Yuriy Taraday <yorik....@gmail.com> wrote:

> On Fri Feb 20 2015 at 9:14:30 PM Joshua Harlow <harlo...@outlook.com> wrote:
> > This feels like something we could do in the service manager base class,
> > maybe by adding a "post fork" hook or something.
> +1 to that.
> I think it'd be nice to have the service __init__() maybe be something like:
>   def __init__(self, threads=1000, prefork_callbacks=None,
>                postfork_callbacks=None):
>      self.postfork_callbacks = postfork_callbacks or []
>      self.prefork_callbacks = prefork_callbacks or []
>      # always ensure we are closing any left-open fds last...
>      self.prefork_callbacks.append(self._close_descriptors)
>      ...
> (you must've meant postfork_callbacks.append)
> Note that multiprocessing module already have 
> `multiprocessing.util.register_after_fork` method that allows to register 
> callback that will be called every time a Process object is run. If we remove 
> explicit use of `os.fork` in oslo.service (replace it with Process class) 
> we'll be able to specify any after-fork callbacks in libraries that they 
> need. 
> For example, EngineFacade could register `pool.dispose()` callback there (it 
> should have some proper finalization logic though).

+1 to use Process and the callback system for required initialization steps
and so forth, however I don’t know that an oslo lib should silently register
global events on the assumption of how its constructs are to be used. 

I think whatever Oslo library is responsible for initiating the Process/fork
should be where it ensures that resources from other Oslo libraries are set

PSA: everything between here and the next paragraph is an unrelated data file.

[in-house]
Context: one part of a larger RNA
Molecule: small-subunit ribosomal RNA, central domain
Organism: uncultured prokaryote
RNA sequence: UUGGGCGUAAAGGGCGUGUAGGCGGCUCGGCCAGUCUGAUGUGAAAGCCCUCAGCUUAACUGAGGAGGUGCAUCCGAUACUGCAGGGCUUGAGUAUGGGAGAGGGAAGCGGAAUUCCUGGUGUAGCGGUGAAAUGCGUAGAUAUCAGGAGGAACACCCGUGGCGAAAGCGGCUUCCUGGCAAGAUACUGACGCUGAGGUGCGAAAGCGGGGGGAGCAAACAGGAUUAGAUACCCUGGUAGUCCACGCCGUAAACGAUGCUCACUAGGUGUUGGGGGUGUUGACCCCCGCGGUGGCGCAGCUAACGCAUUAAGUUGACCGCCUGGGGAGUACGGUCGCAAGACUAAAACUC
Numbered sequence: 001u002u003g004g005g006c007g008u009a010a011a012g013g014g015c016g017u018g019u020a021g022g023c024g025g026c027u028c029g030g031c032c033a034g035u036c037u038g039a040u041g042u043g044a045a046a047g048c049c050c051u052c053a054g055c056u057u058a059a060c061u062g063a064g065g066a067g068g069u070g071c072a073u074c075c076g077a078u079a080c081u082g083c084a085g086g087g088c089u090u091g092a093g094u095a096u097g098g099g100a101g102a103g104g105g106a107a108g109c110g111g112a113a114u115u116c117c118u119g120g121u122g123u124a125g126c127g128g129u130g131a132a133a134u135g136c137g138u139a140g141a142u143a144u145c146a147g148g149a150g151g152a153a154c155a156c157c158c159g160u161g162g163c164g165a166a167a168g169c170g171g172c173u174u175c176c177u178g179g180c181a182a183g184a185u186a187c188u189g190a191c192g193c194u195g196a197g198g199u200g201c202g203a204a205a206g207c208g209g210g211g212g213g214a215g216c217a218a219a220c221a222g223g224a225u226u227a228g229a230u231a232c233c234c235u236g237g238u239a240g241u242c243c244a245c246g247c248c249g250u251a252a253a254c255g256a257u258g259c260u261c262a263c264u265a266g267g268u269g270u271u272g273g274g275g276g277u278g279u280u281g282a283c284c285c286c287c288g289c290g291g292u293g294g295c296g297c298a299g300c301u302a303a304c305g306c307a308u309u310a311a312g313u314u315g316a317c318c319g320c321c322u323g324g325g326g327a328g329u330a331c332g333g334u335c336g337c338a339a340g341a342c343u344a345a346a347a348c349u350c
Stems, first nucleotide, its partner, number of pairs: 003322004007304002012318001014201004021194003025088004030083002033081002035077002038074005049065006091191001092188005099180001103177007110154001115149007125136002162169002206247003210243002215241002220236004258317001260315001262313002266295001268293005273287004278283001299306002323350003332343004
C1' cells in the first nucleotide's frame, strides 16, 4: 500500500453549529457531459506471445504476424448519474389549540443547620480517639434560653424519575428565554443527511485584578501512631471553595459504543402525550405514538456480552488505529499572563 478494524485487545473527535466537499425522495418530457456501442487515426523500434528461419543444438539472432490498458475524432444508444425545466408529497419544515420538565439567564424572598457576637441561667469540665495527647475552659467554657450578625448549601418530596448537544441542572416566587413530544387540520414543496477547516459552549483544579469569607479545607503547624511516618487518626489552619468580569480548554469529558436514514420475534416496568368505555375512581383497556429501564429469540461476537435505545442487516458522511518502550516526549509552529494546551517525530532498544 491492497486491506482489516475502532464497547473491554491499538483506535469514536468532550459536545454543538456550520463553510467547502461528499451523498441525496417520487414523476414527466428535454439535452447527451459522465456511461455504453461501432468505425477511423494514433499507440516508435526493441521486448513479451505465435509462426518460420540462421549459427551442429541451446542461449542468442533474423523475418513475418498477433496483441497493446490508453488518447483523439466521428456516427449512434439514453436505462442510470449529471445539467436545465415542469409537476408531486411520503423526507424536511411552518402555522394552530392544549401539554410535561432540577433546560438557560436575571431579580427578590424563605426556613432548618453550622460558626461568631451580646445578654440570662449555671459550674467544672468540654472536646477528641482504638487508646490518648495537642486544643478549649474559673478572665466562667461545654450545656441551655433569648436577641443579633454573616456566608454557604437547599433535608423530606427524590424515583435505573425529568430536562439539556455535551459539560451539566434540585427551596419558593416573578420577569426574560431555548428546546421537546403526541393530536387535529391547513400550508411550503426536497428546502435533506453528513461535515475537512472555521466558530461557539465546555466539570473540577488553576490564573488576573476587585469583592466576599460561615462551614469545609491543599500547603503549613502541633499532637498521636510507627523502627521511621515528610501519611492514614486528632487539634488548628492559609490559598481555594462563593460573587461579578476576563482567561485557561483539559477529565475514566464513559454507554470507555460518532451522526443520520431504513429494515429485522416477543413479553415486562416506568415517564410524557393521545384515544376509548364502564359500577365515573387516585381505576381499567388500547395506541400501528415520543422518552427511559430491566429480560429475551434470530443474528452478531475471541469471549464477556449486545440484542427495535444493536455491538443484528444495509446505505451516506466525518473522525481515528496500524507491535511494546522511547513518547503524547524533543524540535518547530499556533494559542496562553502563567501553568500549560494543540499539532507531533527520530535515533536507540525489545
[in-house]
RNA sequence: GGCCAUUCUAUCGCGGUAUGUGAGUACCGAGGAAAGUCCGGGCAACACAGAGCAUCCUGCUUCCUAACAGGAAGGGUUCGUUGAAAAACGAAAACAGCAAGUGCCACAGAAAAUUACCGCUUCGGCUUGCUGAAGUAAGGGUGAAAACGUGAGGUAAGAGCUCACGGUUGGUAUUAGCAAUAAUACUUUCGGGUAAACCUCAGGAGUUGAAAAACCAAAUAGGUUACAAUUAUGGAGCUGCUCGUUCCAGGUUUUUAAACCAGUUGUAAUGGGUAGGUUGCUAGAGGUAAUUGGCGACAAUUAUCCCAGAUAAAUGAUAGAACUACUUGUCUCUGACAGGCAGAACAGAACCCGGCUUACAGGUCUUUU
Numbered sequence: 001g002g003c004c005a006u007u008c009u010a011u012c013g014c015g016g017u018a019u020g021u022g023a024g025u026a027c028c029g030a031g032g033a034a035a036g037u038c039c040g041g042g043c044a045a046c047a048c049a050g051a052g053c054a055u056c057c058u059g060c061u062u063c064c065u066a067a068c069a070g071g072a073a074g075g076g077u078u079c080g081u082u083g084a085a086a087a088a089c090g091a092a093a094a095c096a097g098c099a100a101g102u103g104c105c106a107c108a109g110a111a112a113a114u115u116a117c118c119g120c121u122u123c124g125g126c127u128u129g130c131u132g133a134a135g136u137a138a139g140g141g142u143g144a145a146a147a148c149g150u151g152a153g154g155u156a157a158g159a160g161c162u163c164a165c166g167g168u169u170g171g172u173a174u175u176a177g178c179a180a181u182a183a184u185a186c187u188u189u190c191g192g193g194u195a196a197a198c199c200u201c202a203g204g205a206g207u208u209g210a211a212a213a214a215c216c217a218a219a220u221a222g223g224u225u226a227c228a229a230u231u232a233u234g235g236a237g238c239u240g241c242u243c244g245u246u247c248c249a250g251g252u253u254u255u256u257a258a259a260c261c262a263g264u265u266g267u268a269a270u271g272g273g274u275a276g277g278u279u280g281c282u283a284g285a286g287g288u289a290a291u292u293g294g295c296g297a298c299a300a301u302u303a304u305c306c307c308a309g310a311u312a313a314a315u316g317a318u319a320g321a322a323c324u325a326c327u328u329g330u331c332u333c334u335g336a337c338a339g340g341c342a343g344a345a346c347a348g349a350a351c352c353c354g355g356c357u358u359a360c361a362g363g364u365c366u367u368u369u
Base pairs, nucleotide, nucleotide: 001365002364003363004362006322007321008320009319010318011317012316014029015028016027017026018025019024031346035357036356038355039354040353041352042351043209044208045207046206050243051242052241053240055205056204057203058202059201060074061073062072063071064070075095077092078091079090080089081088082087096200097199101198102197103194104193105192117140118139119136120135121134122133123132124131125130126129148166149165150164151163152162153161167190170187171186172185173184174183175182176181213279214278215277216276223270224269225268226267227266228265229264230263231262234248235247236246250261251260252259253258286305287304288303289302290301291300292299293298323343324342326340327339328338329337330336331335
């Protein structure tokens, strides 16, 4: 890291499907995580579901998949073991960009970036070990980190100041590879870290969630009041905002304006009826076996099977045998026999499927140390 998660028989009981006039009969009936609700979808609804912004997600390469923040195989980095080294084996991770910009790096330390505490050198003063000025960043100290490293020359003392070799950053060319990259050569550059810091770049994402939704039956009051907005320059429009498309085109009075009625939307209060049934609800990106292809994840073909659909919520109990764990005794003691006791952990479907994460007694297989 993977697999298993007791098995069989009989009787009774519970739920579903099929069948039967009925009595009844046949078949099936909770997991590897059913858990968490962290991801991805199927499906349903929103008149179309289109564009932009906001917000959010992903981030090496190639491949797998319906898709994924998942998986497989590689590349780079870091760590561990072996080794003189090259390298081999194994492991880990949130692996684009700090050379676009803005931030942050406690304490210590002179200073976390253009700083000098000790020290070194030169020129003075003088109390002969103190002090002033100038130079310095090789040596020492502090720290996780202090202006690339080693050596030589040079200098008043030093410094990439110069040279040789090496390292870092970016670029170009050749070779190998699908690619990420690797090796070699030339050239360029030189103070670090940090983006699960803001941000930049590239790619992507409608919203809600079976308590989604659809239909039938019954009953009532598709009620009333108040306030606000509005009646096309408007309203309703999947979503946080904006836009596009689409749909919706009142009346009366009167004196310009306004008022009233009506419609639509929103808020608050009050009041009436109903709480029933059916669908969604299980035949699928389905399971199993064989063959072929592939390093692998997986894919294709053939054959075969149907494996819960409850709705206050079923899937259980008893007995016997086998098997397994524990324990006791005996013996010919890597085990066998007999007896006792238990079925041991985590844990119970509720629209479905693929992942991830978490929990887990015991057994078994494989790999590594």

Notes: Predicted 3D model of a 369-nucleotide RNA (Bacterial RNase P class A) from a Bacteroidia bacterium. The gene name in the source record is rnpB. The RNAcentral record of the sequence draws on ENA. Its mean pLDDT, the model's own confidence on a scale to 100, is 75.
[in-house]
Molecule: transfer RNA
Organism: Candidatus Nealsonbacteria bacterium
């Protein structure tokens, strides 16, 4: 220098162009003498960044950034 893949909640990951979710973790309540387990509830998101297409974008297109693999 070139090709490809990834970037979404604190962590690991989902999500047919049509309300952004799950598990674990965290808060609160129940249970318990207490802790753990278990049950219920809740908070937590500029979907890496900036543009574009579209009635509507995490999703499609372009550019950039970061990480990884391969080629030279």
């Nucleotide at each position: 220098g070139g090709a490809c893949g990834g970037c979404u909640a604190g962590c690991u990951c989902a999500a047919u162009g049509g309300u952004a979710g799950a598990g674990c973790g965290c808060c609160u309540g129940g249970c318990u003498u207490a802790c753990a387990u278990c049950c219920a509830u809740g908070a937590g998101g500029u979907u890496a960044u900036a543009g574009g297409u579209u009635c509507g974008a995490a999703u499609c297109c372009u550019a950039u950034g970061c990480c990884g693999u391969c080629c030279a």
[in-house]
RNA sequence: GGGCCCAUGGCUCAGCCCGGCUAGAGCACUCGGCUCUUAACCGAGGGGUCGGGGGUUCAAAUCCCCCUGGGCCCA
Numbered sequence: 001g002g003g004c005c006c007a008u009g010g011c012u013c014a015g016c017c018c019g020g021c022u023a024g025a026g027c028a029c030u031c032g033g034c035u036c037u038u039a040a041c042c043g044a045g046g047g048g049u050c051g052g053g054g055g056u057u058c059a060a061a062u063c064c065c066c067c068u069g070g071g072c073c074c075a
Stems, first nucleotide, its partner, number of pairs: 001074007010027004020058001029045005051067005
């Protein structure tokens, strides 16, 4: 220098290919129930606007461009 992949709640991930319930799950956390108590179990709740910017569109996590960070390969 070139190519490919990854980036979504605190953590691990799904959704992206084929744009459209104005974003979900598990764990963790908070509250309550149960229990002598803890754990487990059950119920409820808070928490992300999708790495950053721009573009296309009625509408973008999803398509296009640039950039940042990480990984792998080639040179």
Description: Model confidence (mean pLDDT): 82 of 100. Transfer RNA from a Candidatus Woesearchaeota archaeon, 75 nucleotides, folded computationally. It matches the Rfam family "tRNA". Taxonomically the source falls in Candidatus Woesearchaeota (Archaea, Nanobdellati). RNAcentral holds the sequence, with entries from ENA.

up correctly. So oslo.service might register its own event handler with
oslo.db such that it gets notified of new database engines so that it can
associate a disposal with it; it would do something similar for
oslo.messaging and other systems that use file handles.   The end 
result might be that it uses register_after_fork(), but the point is that 
oslo.db.sqlalchemy.create_engine doesn’t do this; it lets oslo.service
apply a hook so that oslo.service can do it on behalf of oslo.db.

So, instead of oslo.service cutting through and closing out the file
descriptors from underneath other oslo libraries that opened them, we set up
communication channels between oslo libs that maintain a consistent layer of
abstraction, and instead of making all libraries responsible for the side
effects that might be introduced from other oslo libraries, we make the
side-effect-causing library the point at which those effects are
ameliorated as a service to other oslo libraries.   This allows us to keep
the knowledge of what it means to use “multiprocessing” in one
place, rather than spreading out its effects.

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